Coursera – DYM Lesson 6 videos (2)
The 2nd video for the 6th, and final, lesson of Coursera’s online Developing Your Musicianship class speaks about utilizing the major scale pattern starting on roots other than C. This, of course, introduces the class to sharps and flats in a scale – something which they’ve only seen so far in chords.
2. The Major Scale Beyond C (4:13)
The video begins with Professor Russell on the piano. He plays a jazzy piece for the first minute and a half. I noticed that he was playing 7th chords a lot in the bassline with his left hand. That also leaves about 2:45 for the actual lesson. He welcomes us back, dressed in a suit to celebrate the fact that we’ve just completed the course, which is a bit premature considering that there are still a few videos, a homework assignment and quiz left before we actually wrap-up. He announces that this is the last segment and then asks what have we learned in the course. He answers this by saying that we’ve learned the terms ear training, harmony, tonal center, we know what an interval is, we know what a form is, and says that all of these are things that are going to contribute to our musical foundation.
“Another thing we learned,” he continues, “was the major scale.” He asks why that’s so important and answers it by saying, “Because just about everything we do is going to come from that major scale.” He then reviews how the major scale is constructed, playing and singing that “whole-step, whole-step, half-step,” song from Lesson 1 in C.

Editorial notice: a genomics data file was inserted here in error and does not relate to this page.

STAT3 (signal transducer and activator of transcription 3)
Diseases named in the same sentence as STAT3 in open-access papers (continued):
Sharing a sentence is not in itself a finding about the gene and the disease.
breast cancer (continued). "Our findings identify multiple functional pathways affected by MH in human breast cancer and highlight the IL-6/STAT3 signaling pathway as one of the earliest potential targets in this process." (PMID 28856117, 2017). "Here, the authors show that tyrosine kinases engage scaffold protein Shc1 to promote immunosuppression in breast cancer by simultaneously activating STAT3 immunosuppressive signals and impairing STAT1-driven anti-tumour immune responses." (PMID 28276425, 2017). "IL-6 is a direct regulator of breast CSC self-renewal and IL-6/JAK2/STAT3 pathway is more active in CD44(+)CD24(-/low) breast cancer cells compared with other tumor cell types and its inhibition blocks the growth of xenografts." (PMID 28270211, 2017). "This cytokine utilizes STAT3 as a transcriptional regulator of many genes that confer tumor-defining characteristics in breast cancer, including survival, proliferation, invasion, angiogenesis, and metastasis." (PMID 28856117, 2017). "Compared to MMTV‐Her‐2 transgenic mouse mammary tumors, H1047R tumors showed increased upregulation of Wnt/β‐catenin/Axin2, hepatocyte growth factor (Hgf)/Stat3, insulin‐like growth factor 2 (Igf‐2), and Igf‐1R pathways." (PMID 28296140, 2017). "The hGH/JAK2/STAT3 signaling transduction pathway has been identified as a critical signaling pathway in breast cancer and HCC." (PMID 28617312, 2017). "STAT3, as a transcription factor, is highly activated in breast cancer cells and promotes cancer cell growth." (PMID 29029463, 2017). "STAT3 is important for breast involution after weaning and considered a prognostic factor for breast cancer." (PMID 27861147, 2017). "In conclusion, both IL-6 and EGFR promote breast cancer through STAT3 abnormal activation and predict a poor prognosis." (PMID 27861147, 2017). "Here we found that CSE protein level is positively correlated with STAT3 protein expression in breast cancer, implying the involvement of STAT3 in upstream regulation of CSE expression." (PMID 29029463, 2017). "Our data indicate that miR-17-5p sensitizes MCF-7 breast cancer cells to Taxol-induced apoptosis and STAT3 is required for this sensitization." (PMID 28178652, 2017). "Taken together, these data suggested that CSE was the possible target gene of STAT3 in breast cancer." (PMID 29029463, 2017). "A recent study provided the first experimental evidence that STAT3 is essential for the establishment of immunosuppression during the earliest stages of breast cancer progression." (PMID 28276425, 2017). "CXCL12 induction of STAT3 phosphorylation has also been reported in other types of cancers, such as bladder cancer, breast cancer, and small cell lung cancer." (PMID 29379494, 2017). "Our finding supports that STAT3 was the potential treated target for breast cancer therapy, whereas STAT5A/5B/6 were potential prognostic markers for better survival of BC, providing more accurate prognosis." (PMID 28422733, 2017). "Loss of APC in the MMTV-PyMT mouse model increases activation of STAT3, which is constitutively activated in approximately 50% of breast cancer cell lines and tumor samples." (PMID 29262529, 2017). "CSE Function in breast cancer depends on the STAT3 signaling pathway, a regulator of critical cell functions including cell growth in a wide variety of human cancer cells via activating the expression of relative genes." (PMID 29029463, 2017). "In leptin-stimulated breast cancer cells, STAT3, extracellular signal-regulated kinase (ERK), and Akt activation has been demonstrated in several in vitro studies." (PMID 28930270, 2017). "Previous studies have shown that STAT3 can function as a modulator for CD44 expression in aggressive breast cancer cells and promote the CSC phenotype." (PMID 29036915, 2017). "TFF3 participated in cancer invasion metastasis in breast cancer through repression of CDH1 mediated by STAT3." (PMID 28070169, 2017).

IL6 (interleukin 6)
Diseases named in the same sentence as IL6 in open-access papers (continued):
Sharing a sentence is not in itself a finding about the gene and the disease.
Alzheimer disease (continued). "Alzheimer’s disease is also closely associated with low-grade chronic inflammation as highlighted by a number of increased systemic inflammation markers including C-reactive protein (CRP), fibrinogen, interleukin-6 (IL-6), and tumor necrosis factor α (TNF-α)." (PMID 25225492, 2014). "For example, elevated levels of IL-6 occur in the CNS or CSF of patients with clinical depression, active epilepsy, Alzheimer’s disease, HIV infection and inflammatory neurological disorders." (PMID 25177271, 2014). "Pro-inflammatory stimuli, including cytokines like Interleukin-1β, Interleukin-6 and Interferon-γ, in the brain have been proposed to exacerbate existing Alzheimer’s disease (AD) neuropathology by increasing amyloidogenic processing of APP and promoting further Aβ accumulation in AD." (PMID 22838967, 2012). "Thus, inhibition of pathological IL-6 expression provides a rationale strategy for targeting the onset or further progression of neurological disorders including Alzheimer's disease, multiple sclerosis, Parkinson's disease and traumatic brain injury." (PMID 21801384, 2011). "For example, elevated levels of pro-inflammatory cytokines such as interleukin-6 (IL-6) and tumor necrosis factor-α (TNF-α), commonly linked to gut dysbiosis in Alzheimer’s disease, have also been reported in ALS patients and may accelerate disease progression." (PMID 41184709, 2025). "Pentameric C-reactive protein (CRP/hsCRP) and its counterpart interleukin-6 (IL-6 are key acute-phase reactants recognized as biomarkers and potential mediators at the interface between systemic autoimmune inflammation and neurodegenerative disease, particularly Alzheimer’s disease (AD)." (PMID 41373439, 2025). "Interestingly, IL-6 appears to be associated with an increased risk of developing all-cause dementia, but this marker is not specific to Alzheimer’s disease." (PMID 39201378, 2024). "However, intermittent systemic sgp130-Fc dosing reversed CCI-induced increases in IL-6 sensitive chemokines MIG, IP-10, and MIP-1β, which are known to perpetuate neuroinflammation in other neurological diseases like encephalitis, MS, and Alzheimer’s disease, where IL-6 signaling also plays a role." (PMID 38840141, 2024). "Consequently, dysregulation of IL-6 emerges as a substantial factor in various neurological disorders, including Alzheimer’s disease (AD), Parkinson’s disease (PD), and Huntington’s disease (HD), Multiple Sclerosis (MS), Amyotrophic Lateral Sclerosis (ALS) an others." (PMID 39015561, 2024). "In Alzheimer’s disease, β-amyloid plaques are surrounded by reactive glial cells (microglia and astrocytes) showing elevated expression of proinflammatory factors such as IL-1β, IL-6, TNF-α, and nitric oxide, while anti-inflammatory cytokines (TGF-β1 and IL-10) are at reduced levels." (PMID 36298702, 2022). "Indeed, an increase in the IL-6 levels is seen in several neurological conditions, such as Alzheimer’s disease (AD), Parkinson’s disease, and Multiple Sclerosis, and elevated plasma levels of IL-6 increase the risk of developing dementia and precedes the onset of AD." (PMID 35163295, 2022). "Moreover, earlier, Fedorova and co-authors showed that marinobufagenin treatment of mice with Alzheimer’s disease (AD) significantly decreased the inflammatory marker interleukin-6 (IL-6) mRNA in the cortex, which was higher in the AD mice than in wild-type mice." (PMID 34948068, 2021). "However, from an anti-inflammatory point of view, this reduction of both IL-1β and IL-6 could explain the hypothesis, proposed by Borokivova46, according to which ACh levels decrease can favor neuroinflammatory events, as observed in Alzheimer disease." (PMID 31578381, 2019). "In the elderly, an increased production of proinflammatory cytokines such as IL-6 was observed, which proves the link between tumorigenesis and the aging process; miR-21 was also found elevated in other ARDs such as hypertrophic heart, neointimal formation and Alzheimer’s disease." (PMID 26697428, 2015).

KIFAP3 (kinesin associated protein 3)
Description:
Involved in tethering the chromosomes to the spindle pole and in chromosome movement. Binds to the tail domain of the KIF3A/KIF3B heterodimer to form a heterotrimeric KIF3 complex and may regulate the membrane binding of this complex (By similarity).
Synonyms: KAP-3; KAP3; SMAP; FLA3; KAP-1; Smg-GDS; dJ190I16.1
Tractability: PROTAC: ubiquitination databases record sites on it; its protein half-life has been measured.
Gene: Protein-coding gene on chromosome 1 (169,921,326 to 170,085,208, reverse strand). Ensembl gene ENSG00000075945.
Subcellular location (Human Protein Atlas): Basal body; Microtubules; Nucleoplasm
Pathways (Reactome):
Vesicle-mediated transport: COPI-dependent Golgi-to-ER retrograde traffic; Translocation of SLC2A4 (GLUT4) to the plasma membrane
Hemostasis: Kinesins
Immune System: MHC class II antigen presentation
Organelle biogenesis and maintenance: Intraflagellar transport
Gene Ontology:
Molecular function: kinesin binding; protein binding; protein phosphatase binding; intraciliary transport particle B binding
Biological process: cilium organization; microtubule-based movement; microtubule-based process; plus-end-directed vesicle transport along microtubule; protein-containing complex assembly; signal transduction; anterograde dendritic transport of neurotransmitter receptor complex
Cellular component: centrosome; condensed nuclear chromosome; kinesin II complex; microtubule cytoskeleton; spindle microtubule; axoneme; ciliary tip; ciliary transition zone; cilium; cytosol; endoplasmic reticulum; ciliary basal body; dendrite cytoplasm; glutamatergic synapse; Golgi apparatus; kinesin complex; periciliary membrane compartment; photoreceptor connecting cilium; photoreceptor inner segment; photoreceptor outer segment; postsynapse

With the review in C done, he says, “Now, we can basically use that form starting on any note.” He plays it again, this time in G, and says, “If I chose the key of G – notice the key of G has one sharp.” He then plays it one more time, in F, and calls to our attention that it has one flat.
With C, F and G done, he moves on to a key with a root that’s an accidental. He says, “How about I start in the key of E flat.” He locates E on the piano and plays it. “This is E,” he says. Then, he moves down one key on the piano and says, “To play E flat, you simply go down a half-step.”
He didn’t actually get into the distinction that some of the keys that need to be played are black keys. So, although the idea is introduced, its not really explained. And, of course, on bass, its also different, but in some ways, maybe its initially easier if finger patterns are used.
That ends the review and introduction of new keys for the major scale.